Tuesday, February 3, 2009


Samantha, the subject of the Butterfly post, was foaled in 1990, sired by Clarion and out of Rosemont Rebecca. Like her 3 sibblings, she was about 15 hands, bay, deep-bodied, straight-legged, but had Rebecca's somewhat long head, which Rebecca got from her dam Illawana Satin. That long head was a strong trait but everything else was so good, we did not mind.
Samantha was Rebecca's last foal as she had an uterine hemmorage birthing Samantha. She survived but I would not risk her life for another foal. Poor Samantha spent her first five days cooped up in a stall waiting for Rebecca to recover. Once out in a larger area, she became a Sandeater, and she was a major Sandeater. I had foals before her that ate sand to one degree or another, but she was really dedicated to it. My vet and I were frustrated about it. He had many clients whose foals ate sand to one degree or another. We all had different feeding programs and it was his feeling that it was not a mineral imbalance but just something the foals did. If they survived it, they all grew out of it in their yearling year, just quitting it one day and never again having an interest in eating sand.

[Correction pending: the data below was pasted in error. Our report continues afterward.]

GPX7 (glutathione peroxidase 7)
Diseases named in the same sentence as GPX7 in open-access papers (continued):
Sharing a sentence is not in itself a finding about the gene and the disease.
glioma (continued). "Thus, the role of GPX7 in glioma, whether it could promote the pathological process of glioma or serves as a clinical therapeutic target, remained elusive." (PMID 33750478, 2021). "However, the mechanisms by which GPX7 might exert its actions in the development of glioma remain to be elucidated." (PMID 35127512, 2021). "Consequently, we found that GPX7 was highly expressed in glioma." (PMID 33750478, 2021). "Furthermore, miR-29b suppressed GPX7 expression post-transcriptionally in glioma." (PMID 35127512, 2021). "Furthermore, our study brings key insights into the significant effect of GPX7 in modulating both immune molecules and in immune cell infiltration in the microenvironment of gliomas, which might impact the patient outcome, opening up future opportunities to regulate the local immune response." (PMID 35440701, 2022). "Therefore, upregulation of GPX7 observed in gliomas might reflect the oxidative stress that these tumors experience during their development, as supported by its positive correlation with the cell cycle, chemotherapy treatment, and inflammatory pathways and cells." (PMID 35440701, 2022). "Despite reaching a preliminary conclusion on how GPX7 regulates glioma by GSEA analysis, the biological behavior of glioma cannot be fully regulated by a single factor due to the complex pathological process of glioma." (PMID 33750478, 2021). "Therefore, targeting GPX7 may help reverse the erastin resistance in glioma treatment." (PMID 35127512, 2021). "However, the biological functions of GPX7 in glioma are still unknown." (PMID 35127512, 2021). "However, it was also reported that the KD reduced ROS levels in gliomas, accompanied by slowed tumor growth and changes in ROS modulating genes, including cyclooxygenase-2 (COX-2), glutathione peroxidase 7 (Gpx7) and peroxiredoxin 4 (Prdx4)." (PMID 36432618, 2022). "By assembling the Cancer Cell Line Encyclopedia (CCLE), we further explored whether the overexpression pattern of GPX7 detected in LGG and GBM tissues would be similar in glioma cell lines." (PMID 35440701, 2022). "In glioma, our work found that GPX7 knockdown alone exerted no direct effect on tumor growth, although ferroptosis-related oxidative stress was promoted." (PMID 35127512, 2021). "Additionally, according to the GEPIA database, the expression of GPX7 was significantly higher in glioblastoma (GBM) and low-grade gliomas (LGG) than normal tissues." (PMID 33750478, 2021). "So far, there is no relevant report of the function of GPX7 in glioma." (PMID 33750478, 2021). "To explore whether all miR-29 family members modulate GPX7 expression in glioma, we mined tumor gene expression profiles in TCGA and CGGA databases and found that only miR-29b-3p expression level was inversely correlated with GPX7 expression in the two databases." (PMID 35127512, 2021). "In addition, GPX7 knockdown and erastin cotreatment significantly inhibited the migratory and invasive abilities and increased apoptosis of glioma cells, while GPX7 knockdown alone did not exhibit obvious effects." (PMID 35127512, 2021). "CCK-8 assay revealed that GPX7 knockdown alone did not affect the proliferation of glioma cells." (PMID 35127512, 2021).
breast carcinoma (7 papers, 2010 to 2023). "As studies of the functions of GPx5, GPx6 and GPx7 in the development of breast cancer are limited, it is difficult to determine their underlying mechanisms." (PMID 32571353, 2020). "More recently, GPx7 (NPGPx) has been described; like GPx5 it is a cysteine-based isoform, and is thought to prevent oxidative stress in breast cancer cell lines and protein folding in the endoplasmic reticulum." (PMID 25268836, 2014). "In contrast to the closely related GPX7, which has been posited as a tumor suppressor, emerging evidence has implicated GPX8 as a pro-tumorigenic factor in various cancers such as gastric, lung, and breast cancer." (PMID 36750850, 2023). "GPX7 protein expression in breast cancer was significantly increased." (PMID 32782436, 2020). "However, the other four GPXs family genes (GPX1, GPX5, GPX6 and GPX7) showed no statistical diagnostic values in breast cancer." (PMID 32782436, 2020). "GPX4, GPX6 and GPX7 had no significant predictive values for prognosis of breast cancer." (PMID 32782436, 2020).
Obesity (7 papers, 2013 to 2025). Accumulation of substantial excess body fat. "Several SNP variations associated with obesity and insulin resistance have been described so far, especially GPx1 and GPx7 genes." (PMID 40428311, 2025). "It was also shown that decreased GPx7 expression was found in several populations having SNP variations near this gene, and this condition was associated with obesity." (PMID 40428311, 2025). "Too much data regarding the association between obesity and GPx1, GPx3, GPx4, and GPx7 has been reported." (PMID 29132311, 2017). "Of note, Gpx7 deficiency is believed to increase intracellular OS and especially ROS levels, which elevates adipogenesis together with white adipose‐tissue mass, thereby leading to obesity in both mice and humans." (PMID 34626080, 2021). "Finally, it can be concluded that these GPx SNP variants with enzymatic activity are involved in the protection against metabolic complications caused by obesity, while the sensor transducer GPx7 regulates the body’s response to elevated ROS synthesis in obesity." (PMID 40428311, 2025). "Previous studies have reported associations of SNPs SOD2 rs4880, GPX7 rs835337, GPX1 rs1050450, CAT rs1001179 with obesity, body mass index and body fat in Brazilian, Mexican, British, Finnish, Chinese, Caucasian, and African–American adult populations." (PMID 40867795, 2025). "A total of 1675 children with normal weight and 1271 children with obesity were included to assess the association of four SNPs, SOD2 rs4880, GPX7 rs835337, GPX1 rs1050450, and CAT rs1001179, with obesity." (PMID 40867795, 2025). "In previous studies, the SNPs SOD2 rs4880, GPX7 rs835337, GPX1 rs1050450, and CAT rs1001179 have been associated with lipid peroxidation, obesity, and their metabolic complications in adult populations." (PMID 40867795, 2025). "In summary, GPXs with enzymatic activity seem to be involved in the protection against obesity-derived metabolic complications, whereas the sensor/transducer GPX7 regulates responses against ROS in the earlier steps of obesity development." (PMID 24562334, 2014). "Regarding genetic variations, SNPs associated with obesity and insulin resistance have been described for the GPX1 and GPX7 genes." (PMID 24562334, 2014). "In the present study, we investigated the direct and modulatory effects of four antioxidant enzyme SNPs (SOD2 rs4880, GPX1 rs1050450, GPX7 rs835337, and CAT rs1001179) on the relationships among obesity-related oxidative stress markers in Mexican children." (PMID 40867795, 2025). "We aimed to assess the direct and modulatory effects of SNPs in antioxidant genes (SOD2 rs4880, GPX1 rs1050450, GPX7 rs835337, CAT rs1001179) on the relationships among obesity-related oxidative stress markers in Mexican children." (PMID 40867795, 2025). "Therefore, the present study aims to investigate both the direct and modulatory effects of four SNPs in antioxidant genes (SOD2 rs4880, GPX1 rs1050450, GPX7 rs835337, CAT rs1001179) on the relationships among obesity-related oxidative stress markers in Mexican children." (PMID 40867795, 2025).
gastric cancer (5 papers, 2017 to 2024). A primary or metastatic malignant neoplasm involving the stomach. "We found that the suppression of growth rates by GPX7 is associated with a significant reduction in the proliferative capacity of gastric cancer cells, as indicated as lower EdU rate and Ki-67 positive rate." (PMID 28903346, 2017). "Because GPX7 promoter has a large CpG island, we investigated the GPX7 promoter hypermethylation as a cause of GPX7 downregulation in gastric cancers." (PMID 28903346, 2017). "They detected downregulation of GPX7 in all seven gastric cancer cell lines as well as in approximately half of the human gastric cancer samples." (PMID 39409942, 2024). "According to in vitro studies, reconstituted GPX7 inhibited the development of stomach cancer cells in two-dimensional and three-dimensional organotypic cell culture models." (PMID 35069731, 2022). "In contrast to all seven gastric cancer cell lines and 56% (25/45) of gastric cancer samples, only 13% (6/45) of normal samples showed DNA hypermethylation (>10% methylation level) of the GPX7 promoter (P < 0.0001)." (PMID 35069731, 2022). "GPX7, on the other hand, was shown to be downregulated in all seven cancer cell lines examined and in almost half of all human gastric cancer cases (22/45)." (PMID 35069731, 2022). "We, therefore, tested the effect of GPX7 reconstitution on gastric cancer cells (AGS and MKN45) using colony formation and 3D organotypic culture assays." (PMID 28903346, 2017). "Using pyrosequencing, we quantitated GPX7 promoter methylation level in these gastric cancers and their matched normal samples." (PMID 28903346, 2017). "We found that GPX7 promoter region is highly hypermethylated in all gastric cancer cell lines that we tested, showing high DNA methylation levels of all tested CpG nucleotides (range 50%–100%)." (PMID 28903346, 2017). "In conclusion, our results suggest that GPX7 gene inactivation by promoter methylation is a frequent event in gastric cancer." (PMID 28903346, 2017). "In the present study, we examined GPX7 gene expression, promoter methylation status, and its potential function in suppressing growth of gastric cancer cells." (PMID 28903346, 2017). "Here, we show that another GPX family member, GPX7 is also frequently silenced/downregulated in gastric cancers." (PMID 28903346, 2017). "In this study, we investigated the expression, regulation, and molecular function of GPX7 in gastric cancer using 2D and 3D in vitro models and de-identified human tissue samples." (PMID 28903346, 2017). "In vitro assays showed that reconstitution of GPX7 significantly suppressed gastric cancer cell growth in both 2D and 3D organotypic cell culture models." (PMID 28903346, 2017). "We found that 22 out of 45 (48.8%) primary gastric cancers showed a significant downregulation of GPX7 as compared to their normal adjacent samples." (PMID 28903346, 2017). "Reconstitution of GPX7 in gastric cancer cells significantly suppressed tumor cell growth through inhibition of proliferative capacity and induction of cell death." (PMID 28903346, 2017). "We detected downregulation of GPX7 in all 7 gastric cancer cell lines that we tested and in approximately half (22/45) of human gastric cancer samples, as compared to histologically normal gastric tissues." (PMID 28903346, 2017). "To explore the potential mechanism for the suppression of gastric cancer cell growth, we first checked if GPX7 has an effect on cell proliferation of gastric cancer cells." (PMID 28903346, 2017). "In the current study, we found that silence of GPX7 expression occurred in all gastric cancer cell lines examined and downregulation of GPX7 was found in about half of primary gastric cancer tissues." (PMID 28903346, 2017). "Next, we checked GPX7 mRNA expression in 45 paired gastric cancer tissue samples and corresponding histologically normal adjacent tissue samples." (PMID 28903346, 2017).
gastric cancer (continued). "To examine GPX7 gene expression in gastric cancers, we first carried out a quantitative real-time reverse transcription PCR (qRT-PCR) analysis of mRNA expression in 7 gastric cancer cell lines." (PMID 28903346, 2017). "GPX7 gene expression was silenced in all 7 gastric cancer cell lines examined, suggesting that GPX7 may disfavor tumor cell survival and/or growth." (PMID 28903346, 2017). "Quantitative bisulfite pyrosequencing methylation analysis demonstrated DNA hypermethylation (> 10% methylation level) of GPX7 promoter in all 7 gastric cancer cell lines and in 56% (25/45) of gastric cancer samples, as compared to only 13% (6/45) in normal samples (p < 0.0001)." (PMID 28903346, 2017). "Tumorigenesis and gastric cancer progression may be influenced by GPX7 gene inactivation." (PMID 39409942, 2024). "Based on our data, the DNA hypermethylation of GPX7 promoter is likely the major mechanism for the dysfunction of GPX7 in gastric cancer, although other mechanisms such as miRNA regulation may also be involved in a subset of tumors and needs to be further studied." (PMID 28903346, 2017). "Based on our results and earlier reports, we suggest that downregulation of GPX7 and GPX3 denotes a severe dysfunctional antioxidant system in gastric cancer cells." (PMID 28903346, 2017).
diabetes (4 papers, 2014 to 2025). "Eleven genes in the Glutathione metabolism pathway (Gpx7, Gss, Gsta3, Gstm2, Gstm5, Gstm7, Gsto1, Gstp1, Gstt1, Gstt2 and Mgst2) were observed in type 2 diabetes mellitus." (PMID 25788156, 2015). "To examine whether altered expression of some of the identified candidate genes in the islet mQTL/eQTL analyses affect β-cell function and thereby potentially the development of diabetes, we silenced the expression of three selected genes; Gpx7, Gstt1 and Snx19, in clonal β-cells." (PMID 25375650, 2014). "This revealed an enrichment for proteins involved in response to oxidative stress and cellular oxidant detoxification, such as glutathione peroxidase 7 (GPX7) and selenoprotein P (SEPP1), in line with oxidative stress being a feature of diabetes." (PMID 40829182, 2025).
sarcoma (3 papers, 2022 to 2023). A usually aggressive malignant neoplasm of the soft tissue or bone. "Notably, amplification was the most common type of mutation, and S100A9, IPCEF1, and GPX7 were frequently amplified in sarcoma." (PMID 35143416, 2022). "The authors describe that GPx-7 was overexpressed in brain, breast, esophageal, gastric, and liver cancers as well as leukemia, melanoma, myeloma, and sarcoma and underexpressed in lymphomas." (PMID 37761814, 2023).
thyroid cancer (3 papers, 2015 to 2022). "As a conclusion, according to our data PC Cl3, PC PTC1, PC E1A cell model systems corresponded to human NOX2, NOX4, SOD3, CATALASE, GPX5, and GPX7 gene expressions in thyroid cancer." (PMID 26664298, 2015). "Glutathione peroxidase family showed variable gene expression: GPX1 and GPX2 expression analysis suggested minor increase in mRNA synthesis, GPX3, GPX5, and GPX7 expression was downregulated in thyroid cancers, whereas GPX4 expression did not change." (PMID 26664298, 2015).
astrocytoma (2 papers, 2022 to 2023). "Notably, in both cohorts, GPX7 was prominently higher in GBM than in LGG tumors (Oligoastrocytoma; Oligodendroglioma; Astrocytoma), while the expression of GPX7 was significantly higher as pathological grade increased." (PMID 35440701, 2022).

All my ground here is sand, so finally I got some more stall mats and matted a small pen opening to a matted stall and that had to become her living quarters. Every day, I took her out into the arena for supervised exercise time. I think I had more exercise then her as I had to run around chasing her when she would stop for sand. We survived it, and she stopped eating sand shortly before her 1st birthday. Whew.
The sand eating was the reason I started to pony her on trail rides. It was a good way to get her some exercise without wearing out myself.
She grew up into a beauty and the right home came up for her so she left here. The person who got her, still has her after nearly 15 years or so. She remains fondly in my memory.


DogsDeserveFreedom said...

Interesting comments about sandeating. I first read about it over at FHOTD. Where I am, everything is grassy and we don't see sandeating often. Thanks for posting.

Do you find most of your foals are sandeaters?


CurtsBooks said...

Sadly, many of my foals were sandeaters. It was enormously frustrating. One did colic but came through. I then spent time each day dumping psyllium into her mouth--and all over her face and all over me. My vet would just laugh at that and tell me that some of his clients had foals that actually liked to eat psyllium. The sandeaters were one of the reasons I stopped breeding, a minor reason, but one of the reasons.